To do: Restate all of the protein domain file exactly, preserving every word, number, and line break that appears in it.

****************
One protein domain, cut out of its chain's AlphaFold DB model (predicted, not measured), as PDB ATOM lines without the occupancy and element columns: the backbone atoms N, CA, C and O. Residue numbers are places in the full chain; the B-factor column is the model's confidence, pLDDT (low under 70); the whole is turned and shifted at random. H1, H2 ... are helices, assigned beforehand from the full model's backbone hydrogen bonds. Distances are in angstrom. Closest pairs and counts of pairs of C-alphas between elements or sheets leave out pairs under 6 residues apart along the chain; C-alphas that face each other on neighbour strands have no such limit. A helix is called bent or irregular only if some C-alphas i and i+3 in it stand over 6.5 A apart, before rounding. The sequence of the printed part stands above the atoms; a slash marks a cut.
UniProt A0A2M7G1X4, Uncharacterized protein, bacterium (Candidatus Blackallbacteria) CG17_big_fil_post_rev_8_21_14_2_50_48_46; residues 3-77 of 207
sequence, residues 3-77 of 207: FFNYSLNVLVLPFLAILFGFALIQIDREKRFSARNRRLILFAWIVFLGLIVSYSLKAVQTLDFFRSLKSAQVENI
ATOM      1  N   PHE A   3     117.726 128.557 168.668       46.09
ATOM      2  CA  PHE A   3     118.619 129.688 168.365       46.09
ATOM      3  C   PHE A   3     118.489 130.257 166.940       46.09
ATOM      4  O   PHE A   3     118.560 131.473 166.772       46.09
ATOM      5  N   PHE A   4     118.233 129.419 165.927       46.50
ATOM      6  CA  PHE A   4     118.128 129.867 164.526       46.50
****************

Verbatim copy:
One protein domain, cut out of its chain's AlphaFold DB model (predicted, not measured), as PDB ATOM lines without the occupancy and element columns: the backbone atoms N, CA, C and O. Residue numbers are places in the full chain; the B-factor column is the model's confidence, pLDDT (low under 70); the whole is turned and shifted at random. H1, H2 ... are helices, assigned beforehand from the full model's backbone hydrogen bonds. Distances are in angstrom. Closest pairs and counts of pairs of C-alphas between elements or sheets leave out pairs under 6 residues apart along the chain; C-alphas that face each other on neighbour strands have no such limit. A helix is called bent or irregular only if some C-alphas i and i+3 in it stand over 6.5 A apart, before rounding. The sequence of the printed part stands above the atoms; a slash marks a cut.
UniProt A0A2M7G1X4, Uncharacterized protein, bacterium (Candidatus Blackallbacteria) CG17_big_fil_post_rev_8_21_14_2_50_48_46; residues 3-77 of 207
sequence, residues 3-77 of 207: FFNYSLNVLVLPFLAILFGFALIQIDREKRFSARNRRLILFAWIVFLGLIVSYSLKAVQTLDFFRSLKSAQVENI
ATOM      1  N   PHE A   3     117.726 128.557 168.668       46.09
ATOM      2  CA  PHE A   3     118.619 129.688 168.365       46.09
ATOM      3  C   PHE A   3     118.489 130.257 166.940       46.09
ATOM      4  O   PHE A   3     118.560 131.473 166.772       46.09
ATOM      5  N   PHE A   4     118.233 129.419 165.927       46.50
ATOM      6  CA  PHE A   4     118.128 129.867 164.526       46.50